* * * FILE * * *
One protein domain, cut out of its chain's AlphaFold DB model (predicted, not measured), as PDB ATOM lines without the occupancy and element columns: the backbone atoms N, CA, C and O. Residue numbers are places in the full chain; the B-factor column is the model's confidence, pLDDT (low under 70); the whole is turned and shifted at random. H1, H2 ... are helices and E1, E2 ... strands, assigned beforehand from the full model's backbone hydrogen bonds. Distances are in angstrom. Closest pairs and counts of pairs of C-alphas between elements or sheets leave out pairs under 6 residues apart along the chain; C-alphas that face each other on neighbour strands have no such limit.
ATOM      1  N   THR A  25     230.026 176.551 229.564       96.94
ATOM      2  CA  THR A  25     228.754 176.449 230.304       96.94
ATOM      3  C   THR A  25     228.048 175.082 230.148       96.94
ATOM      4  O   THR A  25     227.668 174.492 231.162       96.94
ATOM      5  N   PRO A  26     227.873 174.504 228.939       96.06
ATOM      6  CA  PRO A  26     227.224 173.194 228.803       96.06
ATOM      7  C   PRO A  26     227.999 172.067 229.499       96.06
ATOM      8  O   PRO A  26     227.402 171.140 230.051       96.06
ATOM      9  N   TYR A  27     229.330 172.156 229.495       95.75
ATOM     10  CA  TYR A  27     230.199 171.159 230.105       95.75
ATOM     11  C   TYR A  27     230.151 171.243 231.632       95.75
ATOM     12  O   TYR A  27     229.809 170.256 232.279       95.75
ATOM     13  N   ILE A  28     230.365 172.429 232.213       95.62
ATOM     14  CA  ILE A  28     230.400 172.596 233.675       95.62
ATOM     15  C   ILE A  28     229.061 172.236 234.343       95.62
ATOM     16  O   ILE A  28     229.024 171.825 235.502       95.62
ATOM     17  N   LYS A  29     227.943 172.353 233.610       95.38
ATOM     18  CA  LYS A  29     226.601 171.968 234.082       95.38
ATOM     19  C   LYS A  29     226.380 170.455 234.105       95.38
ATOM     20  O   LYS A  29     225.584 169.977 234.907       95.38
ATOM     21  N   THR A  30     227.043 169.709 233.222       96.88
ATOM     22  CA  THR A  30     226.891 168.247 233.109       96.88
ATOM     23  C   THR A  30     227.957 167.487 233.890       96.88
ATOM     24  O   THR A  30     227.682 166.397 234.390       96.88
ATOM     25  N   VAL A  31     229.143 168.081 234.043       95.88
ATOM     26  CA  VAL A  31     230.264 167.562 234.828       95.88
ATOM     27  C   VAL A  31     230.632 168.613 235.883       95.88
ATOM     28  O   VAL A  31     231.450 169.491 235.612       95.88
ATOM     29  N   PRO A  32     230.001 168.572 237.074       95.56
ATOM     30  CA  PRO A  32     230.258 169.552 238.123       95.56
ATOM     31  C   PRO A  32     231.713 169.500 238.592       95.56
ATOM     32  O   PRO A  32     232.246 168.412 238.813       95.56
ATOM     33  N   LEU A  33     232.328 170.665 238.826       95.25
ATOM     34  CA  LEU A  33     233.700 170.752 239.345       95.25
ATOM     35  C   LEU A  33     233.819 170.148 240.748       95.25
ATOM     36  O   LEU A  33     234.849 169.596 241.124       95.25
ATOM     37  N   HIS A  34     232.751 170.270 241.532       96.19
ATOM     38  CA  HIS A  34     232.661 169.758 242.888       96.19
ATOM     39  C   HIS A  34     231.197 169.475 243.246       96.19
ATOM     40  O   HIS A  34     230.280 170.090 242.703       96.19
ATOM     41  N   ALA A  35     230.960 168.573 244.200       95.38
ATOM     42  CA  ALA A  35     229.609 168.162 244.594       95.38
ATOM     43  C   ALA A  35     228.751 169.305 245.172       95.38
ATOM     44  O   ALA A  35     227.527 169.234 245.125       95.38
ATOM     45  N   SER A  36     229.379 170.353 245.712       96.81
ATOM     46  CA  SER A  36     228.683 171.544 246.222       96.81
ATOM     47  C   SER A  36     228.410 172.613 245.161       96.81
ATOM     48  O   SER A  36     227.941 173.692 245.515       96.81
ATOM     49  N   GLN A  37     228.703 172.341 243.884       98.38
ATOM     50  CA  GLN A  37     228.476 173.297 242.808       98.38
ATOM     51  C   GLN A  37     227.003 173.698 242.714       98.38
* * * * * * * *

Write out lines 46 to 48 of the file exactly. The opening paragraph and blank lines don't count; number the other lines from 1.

ATOM     46  CA  SER A  36     228.683 171.544 246.222       96.81
ATOM     47  C   SER A  36     228.410 172.613 245.161       96.81
ATOM     48  O   SER A  36     227.941 173.692 245.515       96.81